Two tiny Canadian villages surrounded by forest, places of sanctuary, virtually unknown to the outside world, not on any map. Within each village, everyone knows everyone, though not all their secrets. Investigating a crime can mean arresting a friend and neighbor. The lead investigator in Three Pines, in southeastern Quebec, is Louise Penny’s gentle and compassionate Chief Inspector Armand Gamache. Far to the northwest at Rockton in the Yukon, that job falls to Kelley Armstrong’s guilt-ridden Detective Casey Duncan and brusque Sheriff Eric Dalton. Mystery series authors Penny and Armstrong are both Canadian.
I recently finished the last novel in Armstrong’s Rockton series. (There’s a more recent spin-off, for which I’m on the library wait list.) Despite parallels between Penny’s and Armstrong’s settings, they’re enormously different in tone. Residents of Three Pines settled there because they fell in love with the place. Residents of Rockton came there to hide—from stalkers, from abusers, and increasingly from the law. A distant, uncaring council runs it for profit by charging hefty entry fees. Facilities are basic. Half the residents can’t wait to get out.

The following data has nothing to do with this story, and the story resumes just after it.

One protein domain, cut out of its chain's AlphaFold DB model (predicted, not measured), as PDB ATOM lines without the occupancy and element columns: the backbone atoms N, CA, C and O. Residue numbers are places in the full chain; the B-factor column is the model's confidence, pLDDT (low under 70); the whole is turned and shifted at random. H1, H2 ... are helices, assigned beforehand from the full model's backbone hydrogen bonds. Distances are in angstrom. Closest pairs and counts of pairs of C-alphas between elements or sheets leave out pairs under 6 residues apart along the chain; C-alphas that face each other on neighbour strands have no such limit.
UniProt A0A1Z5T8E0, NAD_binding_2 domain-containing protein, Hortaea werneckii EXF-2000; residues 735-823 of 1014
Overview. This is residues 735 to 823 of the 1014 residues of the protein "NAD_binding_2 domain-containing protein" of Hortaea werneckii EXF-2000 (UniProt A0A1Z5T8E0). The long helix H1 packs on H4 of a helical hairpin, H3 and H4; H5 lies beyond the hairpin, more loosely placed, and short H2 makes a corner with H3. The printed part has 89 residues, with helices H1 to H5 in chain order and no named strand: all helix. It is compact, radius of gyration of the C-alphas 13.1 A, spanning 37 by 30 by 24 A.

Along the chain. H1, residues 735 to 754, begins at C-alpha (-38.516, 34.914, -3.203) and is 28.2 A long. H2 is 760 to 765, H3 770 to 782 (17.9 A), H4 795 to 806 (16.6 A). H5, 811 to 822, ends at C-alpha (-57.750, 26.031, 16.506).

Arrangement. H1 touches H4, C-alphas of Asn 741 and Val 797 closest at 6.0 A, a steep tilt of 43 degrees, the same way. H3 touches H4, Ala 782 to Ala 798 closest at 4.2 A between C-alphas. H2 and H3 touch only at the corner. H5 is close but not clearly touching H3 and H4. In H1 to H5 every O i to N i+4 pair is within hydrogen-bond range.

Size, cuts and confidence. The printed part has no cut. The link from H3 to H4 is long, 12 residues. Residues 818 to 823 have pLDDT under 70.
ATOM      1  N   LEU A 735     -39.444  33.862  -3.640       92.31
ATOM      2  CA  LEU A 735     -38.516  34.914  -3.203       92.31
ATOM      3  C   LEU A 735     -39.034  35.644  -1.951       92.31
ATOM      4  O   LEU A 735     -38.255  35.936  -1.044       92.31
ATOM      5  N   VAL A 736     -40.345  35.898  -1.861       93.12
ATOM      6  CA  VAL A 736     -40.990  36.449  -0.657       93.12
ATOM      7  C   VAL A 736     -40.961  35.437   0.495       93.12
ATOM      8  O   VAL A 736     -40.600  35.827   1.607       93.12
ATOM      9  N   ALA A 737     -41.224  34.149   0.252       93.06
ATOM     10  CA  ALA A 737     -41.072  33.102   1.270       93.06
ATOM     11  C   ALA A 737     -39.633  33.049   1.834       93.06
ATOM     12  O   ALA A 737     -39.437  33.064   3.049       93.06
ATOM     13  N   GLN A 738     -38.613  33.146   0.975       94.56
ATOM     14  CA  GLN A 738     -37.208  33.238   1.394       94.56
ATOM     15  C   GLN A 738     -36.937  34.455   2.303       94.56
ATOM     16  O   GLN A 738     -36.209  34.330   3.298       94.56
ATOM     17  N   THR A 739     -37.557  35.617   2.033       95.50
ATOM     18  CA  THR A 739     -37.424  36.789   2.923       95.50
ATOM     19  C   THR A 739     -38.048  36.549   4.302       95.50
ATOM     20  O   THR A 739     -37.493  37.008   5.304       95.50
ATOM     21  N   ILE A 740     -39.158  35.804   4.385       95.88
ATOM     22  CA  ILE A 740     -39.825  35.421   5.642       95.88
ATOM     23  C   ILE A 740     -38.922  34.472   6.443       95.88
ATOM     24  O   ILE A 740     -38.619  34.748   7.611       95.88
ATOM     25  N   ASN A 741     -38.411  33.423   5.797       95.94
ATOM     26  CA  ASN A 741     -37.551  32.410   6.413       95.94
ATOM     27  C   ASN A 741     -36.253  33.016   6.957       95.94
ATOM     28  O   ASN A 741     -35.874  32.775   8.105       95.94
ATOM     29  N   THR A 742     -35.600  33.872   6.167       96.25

I won’t say “If you like Armand Gamache, you’ll love Casey and Eric.” It sounds like a book-jacket blurb, and I don’t know your taste. Suffice it to say, I love them all and their all-but-invisible villages.
I'm a historian who writes novels and literary nonfiction. My home base is Madison, Wisconsin.